Canada’s spy service says judicial rulings are causing it to lose track of terrorism suspects and new surveillance powers are urgently needed.
On Thursday, Public Safety Minister Steven Blaney announced that the federal government will amend the Canadian Security Intelligence Service Act to restore surveillance powers to the agency and broaden its ability to share information with allies. The proposed amendments would be the first substantial legislative changes since Parliament created the spy agency in 1984.
The changes are aimed at addressing the tensions that have grown as the security force, formed as a domestic-intelligence agency, adjusts to the borderless threat of home-grown terrorist-suspects who travel abroad to fight with extremists and return to Canada.
Part of the problem, officials say, is that judges have constrained the agency’s powers in the name of preserving civil liberties.
“Courts in Canada had some findings recently … that forced us to reconsider the way we undertook some of our operations,” Andy Ellis, CSIS’s assistant director of operations, said in a news conference with Mr. Blaney in Banff, Alta.
He said a ruling last year caused CSIS to stop using a method of intercepting some Canadian suspects’ telecommunications while they are abroad and that, as a result, the spy service has lost track of an untold number of terrorism suspects from Canada.
“We had a black hole,” Mr. Ellis said. “We were unable to track where these people were, where they were moving, how they were moving …”
This started happening around the time Islamic State terrorists began gaining ground in Syria and Iraq and urging extremists across the West to join them. Since then, a Canadian has starred posthumously in an IS video. Another is said to have perpetrated an IS suicide bombing in Iraq that killed more than 40 people.
“Events in recent months in Iraq and Syria show us we cannot be complacent,” Mr. Blaney said.
Last week, a CSIS official told Parliament that about 130 people from Canada are suspected to have joined extremist causes abroad, and about 80 have returned home – although, he added, no one knows the precise numbers.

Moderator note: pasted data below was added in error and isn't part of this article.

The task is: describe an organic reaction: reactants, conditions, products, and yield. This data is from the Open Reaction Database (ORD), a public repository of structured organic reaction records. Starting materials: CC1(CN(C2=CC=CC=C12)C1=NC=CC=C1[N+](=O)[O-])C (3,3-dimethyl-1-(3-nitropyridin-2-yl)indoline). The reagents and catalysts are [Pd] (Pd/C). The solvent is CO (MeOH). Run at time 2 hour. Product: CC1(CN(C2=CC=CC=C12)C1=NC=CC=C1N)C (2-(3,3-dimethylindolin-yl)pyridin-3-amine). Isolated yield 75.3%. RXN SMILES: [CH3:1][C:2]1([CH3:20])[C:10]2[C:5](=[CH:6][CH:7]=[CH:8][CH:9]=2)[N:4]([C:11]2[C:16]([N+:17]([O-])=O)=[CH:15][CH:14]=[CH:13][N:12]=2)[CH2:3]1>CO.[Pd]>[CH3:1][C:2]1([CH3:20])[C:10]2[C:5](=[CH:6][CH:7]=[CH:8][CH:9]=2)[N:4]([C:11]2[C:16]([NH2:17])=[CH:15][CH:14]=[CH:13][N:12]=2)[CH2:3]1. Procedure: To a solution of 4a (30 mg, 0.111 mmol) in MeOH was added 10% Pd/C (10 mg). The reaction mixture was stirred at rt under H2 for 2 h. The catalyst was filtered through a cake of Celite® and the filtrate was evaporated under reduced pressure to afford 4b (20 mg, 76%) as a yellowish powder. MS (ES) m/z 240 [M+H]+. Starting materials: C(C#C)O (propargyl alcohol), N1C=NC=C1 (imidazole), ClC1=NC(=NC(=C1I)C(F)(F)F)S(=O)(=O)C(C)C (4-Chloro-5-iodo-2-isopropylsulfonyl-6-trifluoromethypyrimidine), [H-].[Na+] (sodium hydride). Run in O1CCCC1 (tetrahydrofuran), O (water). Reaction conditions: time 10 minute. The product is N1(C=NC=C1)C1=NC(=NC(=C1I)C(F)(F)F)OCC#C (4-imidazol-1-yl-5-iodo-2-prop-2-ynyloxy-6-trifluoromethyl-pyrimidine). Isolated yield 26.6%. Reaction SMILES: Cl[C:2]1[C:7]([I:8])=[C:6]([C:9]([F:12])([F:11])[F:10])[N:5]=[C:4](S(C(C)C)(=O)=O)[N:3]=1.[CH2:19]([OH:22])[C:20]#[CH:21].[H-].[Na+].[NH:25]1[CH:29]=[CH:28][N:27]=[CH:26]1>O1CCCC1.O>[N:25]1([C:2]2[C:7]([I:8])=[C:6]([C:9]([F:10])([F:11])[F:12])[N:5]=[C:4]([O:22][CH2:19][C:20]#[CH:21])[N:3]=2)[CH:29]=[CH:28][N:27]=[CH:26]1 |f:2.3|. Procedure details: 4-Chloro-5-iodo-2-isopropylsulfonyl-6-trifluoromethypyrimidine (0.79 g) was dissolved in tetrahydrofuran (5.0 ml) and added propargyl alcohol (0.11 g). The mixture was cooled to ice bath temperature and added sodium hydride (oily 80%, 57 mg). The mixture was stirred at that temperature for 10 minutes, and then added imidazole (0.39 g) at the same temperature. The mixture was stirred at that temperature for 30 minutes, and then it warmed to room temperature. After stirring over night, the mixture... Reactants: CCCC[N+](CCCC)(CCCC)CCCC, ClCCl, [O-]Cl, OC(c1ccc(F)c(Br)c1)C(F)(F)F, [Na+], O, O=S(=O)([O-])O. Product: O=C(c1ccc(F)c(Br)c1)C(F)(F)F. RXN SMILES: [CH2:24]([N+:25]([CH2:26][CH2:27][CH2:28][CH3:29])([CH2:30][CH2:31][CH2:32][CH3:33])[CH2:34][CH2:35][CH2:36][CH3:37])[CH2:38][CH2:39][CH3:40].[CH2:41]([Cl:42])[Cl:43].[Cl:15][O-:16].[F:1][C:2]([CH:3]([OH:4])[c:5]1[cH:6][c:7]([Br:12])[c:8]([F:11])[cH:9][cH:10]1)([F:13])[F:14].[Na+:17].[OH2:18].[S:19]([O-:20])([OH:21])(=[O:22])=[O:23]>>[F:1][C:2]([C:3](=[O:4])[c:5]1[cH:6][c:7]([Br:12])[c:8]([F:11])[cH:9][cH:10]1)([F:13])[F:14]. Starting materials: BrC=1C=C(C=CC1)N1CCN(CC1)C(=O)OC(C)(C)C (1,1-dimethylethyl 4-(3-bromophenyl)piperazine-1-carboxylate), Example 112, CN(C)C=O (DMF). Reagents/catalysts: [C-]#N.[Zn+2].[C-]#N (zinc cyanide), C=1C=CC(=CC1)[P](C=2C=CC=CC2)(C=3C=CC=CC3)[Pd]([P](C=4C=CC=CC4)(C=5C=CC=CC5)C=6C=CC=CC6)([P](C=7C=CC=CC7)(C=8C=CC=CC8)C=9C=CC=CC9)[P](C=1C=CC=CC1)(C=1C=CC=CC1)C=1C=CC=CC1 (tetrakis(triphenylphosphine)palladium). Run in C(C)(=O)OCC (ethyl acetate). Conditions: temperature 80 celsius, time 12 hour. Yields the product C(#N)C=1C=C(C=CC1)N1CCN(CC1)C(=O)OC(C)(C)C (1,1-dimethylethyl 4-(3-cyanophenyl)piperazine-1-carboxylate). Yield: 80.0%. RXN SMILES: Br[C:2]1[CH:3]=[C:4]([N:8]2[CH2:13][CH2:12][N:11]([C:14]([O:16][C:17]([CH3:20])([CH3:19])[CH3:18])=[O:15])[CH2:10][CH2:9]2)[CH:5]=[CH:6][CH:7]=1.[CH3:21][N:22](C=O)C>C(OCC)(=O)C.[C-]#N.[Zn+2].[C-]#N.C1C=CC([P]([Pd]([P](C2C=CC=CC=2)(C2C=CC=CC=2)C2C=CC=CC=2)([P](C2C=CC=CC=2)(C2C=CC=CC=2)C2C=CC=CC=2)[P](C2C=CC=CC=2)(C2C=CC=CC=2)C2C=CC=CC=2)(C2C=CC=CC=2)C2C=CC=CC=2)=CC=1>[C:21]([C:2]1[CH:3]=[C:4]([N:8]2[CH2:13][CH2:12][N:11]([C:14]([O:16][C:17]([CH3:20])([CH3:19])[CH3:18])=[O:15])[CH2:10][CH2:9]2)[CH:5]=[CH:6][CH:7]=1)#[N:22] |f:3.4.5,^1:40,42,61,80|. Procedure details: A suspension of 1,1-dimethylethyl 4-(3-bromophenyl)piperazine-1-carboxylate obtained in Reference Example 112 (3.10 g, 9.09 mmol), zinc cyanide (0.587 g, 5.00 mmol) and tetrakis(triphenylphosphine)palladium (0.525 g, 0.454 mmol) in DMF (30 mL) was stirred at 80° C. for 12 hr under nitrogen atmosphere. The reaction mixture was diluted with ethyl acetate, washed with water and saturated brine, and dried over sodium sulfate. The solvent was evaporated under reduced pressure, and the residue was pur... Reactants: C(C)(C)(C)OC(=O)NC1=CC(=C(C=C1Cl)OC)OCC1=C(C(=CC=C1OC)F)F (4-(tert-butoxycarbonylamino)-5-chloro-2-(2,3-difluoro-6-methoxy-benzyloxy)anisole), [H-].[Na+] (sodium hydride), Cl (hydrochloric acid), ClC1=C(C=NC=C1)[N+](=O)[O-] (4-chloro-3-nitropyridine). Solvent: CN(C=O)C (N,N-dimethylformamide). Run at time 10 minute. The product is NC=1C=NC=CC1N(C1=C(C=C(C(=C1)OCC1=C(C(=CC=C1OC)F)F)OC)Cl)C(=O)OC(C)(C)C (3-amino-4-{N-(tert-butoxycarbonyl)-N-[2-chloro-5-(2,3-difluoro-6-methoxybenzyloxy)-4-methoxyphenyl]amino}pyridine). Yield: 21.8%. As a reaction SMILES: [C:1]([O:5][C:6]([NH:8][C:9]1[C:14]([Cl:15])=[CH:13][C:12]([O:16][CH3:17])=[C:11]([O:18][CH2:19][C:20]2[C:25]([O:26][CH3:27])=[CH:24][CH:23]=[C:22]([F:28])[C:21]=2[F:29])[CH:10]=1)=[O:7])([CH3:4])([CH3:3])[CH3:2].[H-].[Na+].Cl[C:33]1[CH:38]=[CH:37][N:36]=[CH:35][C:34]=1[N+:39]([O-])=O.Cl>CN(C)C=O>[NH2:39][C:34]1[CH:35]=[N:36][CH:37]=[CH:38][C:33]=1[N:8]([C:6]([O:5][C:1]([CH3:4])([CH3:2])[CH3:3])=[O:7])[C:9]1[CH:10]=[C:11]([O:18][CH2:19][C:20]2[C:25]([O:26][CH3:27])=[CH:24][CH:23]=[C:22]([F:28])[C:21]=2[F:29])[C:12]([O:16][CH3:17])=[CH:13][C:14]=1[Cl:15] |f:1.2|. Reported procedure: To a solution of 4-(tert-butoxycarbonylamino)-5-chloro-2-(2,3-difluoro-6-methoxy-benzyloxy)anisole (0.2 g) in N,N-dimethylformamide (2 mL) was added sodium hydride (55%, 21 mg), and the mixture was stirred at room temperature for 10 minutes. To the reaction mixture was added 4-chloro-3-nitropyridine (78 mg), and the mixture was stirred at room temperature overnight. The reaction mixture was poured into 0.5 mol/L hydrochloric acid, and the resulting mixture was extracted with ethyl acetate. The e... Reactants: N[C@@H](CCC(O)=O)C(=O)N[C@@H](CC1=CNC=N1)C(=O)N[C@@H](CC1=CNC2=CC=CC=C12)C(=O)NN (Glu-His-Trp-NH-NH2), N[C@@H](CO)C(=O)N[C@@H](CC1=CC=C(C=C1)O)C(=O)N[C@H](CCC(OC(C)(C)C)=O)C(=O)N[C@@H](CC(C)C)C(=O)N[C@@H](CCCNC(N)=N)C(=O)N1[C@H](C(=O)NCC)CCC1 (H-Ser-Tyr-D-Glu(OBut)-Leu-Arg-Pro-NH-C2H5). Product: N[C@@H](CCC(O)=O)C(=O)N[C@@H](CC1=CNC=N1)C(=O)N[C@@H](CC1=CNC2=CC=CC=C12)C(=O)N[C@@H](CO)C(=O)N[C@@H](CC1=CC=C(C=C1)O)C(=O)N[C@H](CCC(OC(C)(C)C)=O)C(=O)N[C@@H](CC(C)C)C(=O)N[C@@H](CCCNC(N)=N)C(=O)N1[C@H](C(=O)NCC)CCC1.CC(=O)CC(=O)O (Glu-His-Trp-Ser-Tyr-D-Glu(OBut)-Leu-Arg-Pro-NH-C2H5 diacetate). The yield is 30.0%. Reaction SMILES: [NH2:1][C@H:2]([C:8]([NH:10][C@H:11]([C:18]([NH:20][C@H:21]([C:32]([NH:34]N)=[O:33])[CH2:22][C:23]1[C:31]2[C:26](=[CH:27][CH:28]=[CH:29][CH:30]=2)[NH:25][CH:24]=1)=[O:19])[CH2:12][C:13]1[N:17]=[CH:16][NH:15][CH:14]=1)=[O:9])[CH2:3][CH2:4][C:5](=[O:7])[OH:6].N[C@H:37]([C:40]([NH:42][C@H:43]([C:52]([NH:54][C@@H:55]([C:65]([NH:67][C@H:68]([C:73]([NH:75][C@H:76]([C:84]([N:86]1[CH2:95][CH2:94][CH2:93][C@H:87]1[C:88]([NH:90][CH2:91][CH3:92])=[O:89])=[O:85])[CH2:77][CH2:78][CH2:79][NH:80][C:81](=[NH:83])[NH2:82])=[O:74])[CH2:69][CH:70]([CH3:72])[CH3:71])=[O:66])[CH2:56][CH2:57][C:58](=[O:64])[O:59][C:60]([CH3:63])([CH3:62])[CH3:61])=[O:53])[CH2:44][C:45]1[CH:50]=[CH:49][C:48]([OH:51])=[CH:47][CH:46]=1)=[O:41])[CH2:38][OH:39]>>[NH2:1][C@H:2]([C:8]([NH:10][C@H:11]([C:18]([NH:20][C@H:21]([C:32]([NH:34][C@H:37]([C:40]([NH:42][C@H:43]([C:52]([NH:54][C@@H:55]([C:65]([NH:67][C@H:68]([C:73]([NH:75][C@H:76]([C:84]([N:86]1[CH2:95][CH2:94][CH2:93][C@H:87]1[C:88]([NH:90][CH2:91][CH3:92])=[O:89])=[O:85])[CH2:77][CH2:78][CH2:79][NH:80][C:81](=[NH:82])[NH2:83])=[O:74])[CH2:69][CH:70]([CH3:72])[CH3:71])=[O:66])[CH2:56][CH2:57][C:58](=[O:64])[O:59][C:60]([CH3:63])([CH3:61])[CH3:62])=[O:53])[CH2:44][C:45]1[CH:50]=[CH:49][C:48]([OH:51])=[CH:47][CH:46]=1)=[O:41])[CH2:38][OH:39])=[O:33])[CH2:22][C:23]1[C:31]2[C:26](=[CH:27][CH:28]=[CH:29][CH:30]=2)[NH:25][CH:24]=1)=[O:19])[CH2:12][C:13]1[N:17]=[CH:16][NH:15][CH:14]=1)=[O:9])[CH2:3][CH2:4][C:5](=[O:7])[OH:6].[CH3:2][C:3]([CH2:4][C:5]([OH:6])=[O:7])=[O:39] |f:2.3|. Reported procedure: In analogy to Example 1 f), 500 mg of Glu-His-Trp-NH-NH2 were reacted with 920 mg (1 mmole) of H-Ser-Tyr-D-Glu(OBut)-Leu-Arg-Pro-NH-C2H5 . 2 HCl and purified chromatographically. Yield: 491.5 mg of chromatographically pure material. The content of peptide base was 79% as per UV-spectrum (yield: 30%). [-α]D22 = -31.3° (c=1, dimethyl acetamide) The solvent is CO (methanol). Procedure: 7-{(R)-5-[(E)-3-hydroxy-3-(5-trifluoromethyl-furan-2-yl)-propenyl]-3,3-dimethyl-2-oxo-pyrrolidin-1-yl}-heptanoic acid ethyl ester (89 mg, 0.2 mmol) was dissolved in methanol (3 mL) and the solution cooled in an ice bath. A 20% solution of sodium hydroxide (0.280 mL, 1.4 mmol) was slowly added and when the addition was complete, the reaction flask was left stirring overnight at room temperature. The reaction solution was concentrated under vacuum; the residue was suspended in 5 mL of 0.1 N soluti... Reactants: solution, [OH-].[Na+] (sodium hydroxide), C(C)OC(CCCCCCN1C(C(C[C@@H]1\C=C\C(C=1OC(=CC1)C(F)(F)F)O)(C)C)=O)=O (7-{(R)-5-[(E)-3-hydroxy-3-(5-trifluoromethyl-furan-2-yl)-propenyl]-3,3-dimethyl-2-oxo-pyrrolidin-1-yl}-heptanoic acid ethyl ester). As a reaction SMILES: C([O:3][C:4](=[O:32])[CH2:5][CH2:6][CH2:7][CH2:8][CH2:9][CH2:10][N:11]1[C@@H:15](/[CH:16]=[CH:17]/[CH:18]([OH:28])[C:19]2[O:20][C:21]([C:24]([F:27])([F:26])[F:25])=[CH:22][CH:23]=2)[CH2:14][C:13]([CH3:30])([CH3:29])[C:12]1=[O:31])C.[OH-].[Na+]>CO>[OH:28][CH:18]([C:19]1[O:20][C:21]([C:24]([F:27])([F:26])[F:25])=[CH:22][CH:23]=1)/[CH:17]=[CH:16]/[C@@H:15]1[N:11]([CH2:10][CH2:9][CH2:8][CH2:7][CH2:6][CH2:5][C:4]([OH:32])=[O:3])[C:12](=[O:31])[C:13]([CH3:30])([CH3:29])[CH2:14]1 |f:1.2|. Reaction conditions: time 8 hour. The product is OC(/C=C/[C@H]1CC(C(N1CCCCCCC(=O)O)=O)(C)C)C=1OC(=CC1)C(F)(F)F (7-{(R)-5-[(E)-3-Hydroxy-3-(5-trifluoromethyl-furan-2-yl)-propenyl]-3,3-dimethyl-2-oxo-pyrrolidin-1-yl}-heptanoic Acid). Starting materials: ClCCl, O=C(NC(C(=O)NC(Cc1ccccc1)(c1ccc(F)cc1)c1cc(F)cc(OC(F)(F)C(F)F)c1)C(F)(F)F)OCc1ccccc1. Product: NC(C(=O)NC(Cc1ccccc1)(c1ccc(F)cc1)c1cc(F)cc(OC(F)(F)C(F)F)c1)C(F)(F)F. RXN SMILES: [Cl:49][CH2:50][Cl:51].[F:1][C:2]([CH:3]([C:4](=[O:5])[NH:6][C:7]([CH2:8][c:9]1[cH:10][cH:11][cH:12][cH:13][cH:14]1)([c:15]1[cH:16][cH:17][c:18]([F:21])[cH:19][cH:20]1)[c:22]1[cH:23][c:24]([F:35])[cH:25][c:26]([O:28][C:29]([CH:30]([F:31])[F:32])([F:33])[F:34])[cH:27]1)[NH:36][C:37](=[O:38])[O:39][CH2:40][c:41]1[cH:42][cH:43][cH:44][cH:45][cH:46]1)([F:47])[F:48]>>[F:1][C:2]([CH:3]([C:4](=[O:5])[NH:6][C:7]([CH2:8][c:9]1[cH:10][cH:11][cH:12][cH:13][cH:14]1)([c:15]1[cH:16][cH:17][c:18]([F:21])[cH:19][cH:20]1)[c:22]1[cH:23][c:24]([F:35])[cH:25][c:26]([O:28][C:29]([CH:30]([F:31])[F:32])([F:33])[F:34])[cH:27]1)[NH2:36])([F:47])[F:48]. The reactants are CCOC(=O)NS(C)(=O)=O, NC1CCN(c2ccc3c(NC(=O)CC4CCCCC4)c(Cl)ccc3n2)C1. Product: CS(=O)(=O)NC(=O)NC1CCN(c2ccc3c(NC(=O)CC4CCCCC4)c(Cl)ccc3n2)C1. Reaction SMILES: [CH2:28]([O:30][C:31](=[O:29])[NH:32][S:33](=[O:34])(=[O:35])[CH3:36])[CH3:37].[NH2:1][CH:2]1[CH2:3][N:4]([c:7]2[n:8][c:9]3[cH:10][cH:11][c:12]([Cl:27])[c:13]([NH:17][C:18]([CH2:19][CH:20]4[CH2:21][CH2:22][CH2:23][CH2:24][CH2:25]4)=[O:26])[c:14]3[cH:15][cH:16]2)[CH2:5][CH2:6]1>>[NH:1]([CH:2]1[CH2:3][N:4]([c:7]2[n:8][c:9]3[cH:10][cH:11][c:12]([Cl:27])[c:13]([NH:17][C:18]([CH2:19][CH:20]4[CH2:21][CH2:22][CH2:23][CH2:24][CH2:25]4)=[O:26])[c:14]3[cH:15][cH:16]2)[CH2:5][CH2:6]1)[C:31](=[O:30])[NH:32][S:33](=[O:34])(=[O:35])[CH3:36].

The text of the legislative amendments has not been released, but Mr. Blaney said they are less an overhaul of the CSIS Act than a clarification. The proposals would prevent judges and lawyers from learning the identities of informants in cases that come before the courts, and enhance CSIS’s ability to exchange information with the intelligence-sharing alliance known as The Five Eyes (Canada, the United States, the United Kingdom, Australia, and New Zealand).
Observers say amendments will have to be carefully crafted given that Parliament’s authority goes only as far as the borders. Most countries pass laws to cover their domestic spy agencies, but few related to foreign-focused espionage.
Yet the explosion of Internet and spying technologies now allows intelligence operatives in Ottawa to monitor international communications, a practice that blurs the lines between foreign and domestic surveillance.
Just as police need warrants to conduct searches, CSIS must get permission from judges to spy on people in Canada. In 2009, Federal Judge Richard Mosley granted the first warrant for the agency to track Canadian terrorism suspects abroad.
In applying for the warrant, CSIS lawyers said the traditional surveillance-in-Canada warrant could be augmented to allow the agency to tap into the powers of Canada’s foreign-intelligence eavesdropping service.
Dozens of similar warrants followed. Judge Mosley reversed his original ruling late last year, saying he had new information that led him to conclude CSIS had breached its “duty of candour” to his court, and potentially put Canadian suspects in harm’s way.
He did not go into details, but ruled CSIS consciously omitted to tell judges that it was also seeking the help of the Five Eyes in tracking down Canadian terrorism suspects. The judge said his court never authorized this, and the United States, the U.K. or the other partners could “act independently on CSIS-originated information,” and this would increase “the risk of detention or other harm to a Canadian person.”Report Typo/Error